China detained the vanished president of Interpol one month ago — and his wife fears hes dead

meng hongwei interpol.JPG
President Meng Hongwei, pictured here in Lyon in May, has been
missing for more than a month.

Pachoud/Pool via Reuters

  • Meng Hongwei, the Chinese president of Interpol,
    disappeared after traveling to China in late
  • China acknowledged on October 7 that it had detained
    Meng and was investigating him over bribery allegations.
    Interpol said it received his resignation that same
  • Beijing has gone silent since then.
  • Interpol said organization rules forbade an
    investigation into Meng’s disappearance.
  • Meng’s wife, Grace, said her husband’s disappearance
    was “political persecution” and that she wasn’t sure he was

It’s been more than a month since Beijing confirmed that the
vanished Interpol president had been detained in China, and we’re
no closer to knowing what happened.

Meng Hongwei disappeared after traveling to China on September
29. Beijing
broke its silence over the matter a week later
, on October 7,
saying that it had detained him and was investigating him over
bribery allegations.

That same day Interpol said it
received Meng’s resignation
— without specifying the source —
and accepted it “with immediate effect.”

Jürgen Stock, Interpol’s secretary-general, told
reporters on Thursday
that “there was no reason for me to
(suspect) that anything was forced or wrong” about the

meng hongwei interpol
vanished after he traveled to China in late


Details of China’s allegations against Meng remain unclear. His
detention appears to be part of a wider “anti-corruption drive”
led by President Xi Jinping since his ascendancy to the Chinese

Activists at Human Rights Watch believe Meng is kept under a form
of secret detention called liuzhi (留置), where the person is held
incommunicado without access to lawyers or relatives for up to
six months.

Sophie Richardson, the organization’s China director, told
Business Insider that “we assume but cannot confirm” that.

meng hongwei wife grace meng
wife Grace, pictured here in Lyon last month, says he might be
dead. She has declined to have her face


The wife’s fight

Meng’s wife, Grace, repeatedly denied China’s corruption charges
and claimed that her husband’s disappearance was “political

She told the BBC last month: “I’m not sure he’s alive. They are
cruel. They are dirty,” she added, referring to China’s tactics
to silence people.

Read more:
The Interpol chief who vanished in China is feared dead after
even his wife hasn’t heard from him in weeks

Grace Meng added that she
received a threatening phone call
shortly after Meng’s
disappearance, in which a man speaking in Chinese warned her not
to speak out.

Reuters reported
last week that Meng had retained two law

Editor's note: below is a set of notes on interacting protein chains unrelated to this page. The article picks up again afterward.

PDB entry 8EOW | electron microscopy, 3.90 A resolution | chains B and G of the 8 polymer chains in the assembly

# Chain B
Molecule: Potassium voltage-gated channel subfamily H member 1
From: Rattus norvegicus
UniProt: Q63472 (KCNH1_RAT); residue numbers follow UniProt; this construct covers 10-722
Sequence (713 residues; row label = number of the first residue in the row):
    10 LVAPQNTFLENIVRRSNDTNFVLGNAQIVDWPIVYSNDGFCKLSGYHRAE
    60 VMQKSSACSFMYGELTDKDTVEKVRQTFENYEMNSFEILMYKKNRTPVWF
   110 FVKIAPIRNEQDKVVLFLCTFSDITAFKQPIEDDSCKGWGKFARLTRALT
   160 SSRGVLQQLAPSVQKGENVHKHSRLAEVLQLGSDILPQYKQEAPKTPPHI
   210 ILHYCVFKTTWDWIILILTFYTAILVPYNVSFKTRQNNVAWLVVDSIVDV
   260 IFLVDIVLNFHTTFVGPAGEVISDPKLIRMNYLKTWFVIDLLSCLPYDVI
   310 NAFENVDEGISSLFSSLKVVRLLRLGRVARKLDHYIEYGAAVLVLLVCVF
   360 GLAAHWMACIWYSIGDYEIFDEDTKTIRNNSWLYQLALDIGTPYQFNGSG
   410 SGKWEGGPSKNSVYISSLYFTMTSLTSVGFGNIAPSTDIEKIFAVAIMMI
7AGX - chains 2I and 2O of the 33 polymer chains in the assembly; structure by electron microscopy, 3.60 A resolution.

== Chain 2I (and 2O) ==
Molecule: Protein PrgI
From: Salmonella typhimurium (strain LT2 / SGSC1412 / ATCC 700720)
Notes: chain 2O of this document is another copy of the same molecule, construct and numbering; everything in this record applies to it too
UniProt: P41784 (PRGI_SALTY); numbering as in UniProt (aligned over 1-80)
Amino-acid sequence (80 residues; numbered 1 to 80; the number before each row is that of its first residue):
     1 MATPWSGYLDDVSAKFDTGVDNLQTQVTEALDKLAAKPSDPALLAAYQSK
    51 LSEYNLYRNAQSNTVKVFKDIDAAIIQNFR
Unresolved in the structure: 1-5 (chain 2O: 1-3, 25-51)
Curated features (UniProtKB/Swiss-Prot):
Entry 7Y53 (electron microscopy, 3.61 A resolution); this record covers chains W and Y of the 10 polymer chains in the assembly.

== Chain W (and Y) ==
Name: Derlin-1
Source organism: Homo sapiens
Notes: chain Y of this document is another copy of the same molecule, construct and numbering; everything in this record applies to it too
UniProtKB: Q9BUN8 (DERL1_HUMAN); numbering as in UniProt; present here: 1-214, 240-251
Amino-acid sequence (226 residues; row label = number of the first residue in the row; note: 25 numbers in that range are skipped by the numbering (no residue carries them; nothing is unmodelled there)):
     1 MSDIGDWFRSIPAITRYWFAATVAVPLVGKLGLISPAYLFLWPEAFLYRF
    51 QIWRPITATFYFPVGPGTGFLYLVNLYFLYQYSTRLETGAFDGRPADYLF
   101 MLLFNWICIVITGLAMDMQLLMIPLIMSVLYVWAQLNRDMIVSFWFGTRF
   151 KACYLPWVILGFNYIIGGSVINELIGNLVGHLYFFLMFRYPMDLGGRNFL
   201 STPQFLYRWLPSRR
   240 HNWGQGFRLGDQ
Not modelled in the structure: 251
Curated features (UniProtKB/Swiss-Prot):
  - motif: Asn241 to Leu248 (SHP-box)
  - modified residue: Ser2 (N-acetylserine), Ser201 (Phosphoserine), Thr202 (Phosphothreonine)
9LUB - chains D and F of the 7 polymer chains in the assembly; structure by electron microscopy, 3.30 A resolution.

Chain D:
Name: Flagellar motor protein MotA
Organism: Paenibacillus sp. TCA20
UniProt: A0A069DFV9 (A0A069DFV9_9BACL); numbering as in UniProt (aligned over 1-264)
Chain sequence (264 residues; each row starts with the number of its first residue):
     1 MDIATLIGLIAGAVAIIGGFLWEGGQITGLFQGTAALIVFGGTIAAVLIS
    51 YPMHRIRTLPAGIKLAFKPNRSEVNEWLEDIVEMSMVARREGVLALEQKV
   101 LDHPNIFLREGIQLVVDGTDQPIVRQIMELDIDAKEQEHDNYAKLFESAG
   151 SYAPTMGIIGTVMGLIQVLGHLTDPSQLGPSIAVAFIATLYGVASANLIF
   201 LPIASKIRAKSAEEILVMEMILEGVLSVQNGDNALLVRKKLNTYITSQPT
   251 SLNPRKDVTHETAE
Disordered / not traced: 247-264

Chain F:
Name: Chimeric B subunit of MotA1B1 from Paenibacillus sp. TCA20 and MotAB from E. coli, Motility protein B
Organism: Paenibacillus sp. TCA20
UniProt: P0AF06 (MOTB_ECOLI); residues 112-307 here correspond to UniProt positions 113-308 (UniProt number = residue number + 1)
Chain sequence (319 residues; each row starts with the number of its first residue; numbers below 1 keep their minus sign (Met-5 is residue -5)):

firms in London and Paris to track down her husband. Business
Insider contacted the two firms for comment on Meng’s next steps.

Below is the last text Grace Meng received from her husband on
September 25. It says in Chinese: “Wait for my call,” followed by
a knife emoji — a possible warning that he was in danger.

meng hongwei grace knife screenshotJohn

Interpol says it can’t investigate, but is “strongly encouraging”
China to speak out

The international police organization, where Meng was elected
president in 2016, has not provided much clarity either.

It has not released a public statement since October 7, when it
acknowledged Meng’s resignation and has not responded to Business
Insider’s request for comment.

Stock, Interpol’s secretary-general, said on Thursday that the
organization’s rules forbade him from investigating Meng’s

“We are not an investigative body,” he said, according to the
Associated Press. He added that “we are strongly encouraging
China” to provide details of Meng’s whereabouts.

guo wengui gerard collomb jurgen stock princes charles
left to right: Then-French interior minister Gérard Collomb,
Interpol secretary general Jürgen Stock, Prince Charles, and
then-Interpol president Meng Hongwei at Interpol’s headquarters
in Lyon in May 2018.

Jeff Pachoud/Pool
Photo via AP

Richardson of Human Rights Watch told Business Insider: “If
President Xi was even remotely serious about the rule of law,
Meng would be guaranteed fair trial rights, but that is highly
unlikely to happen given the profound politicization of China’s
legal system.”

Rights groups protested Meng’s election to the Interpol
presidency at the time, citing his previous work at China’s
ministry of public security in Xinjiang
and Tibet.
The two regions are home to the country’s Uighur and Tibetan
ethnic minorities, who Beijing has attempted to muzzle.

During Meng’s tenure, China submitted multiple “red notices” —
Interpol arrest warrants — for dissidents around the world.

Read more:
Barging into your home, threatening your family, or making you
disappear: Here’s what China does to people who speak out against

Chinese President Xi Jinping speaks during the 86th INTERPOL General Assembly at Beijing National Convention Center on September 26, 2017 in Beijing, China.  REUTERS/Lintao Zhang/Pool
President Xi Jinping speaks at Interpol’s general assembly in
Beijing in 2017, one year after Meng was elected to preside over
the organization.


Roderic Wye, an associate fellow at Chatham House and
former first secretary in the British Embassy in Beijing,

told Business Insider
last month that public disappearances
were not unusual in China, especially in politics.

“It is often a sign that someone has got into trouble if they
fail to appear in public doing their normal duties for a period
of time,” he said.

Earlier this year Chinese authorities publicly disappeared
Chinese actress Fan Bingbing
for three months after she was
accused of evading taxes.

Read more:
The humbling of Fan Bingbing is a warning shot from China to
anyone who thinks they can defy them